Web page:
March 16, 2015
BOSTON—March 10, 2015—The Archaeological Institute of America (AIA) awarded a Site Preservation Grant to The Alliance for Heritage Conservation (AHC) under the direction of Patricia McAnany, AHC Executive Director and Kenan Eminent Professor in the Department of Anthropology at University of North Carolina, Chapel Hill and Sarah Rowe, AHC Program Director and Research Staff at the Research Laboratories of Archaeology at the UNC, Chapel Hill, in support of a conservation and education program focused on the remains of a 17th century church and organized in collaboration with the community of Tahcabo in northern Yucatan.
Occupation at Tahcabo, a small Yucatec-Maya village of around 500 people, can be traced back from the present day to approximately 400 BC. The arrival of the Spanish in the 16th century brought Christianity to the region and by the 17th century a church was built at Tahcabo. The remains of the church include a stone façade and a portion of the stonewalled sanctuary or apse. Currently, religious services are held in a chapel attached to the original façade. A wooden bullfighting ring sits next to the present-day church within an area that would have been the courtyard of the original church.
The grant will be used to implement a project designed to promote community stewardship of Tahcabo’s archaeological remains and an understanding of the historical significance of the site. The program will feature heritage workshops for local primary-school students; an initiative in which secondary-school students will create an archaeology and conservation themed script for a marionette performance; community meetings to provide a forum for discussion of the research and conservation plans; formation of a Tahcabo community heritage committee; refurbishing of a room within the town hall as the Tahcabo Heritage Center; installation of durable display panels that feature the history of the town from early pre-colonial to recent times; and grooming of the church grounds. Additionally, a demarcated trail will be established through the churchyard and sanctuary with durable, weather resistant signage posted along the trail.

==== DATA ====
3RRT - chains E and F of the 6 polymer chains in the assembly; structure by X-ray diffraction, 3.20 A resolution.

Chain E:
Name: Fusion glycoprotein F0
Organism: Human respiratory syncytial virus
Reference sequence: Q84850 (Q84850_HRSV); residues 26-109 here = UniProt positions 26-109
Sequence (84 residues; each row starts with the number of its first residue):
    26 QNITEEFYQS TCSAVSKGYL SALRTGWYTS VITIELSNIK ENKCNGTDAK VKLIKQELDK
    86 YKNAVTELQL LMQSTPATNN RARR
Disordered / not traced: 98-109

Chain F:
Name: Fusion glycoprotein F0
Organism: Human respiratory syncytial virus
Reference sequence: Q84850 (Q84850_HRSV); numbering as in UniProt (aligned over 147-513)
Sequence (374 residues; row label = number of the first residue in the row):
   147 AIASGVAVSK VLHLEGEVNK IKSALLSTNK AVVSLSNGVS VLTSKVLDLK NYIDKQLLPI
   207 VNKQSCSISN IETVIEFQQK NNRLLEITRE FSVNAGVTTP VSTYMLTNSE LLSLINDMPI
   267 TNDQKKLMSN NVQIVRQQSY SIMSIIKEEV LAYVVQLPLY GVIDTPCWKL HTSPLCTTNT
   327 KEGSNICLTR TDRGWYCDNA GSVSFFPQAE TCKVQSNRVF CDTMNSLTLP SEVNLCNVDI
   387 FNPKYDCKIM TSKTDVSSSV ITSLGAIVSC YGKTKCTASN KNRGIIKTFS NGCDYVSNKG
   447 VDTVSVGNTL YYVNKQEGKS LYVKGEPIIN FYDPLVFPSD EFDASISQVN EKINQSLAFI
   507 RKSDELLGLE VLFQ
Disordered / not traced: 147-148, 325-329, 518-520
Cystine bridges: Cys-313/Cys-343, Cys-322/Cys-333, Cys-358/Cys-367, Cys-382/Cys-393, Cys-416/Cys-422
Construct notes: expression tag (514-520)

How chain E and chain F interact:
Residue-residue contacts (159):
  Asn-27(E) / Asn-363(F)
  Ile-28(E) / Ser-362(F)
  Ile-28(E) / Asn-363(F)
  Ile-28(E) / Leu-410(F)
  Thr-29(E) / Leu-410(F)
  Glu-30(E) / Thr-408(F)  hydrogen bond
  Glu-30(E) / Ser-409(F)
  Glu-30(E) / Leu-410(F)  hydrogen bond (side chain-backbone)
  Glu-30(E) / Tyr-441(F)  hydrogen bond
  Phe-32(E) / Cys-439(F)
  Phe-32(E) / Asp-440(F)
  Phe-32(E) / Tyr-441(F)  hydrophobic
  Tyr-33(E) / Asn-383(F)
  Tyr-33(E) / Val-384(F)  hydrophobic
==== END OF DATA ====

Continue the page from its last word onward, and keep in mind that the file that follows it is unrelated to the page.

About AIA Site Preservation Program and Grants
The AIA Site Preservation Program emphasizes outreach, education, and the spread of best practices in site preservation. The Program supports projects in more than a dozen countries around the world. In addition to awards and grants, the program conducts advocacy campaigns to stop the destruction of archaeological sites; presents outreach activities for children; maintains online resources for the public and professionals; and hosts workshops at AIA Annual Meetings. All aspects of the program, including grants and awards, are made possible through donations to the AIA Site Preservation Program. To learn more, please visit archaeological.org/sitepreservation.
About Archaeological Institute of America (AIA)
Founded in 1879, The Archaeological Institute of America (AIA) is North America’s oldest and largest archaeological organization. Today, the AIA has over 200,000 members and 110 local societies in the United States, Canada, and overseas. The AIA exists to promote archaeological inquiry and public understanding of the material record of the human past worldwide by promoting research; advocating for preservation of the world’s archaeological heritage; and educating people of all ages.
For more information and images please contact:
Samantha Craig, AIA Site Preservation Program Administrator—firstname.lastname@example.org 617-353-9364
Ben Thomas, AIA Director of Programs— email@example.com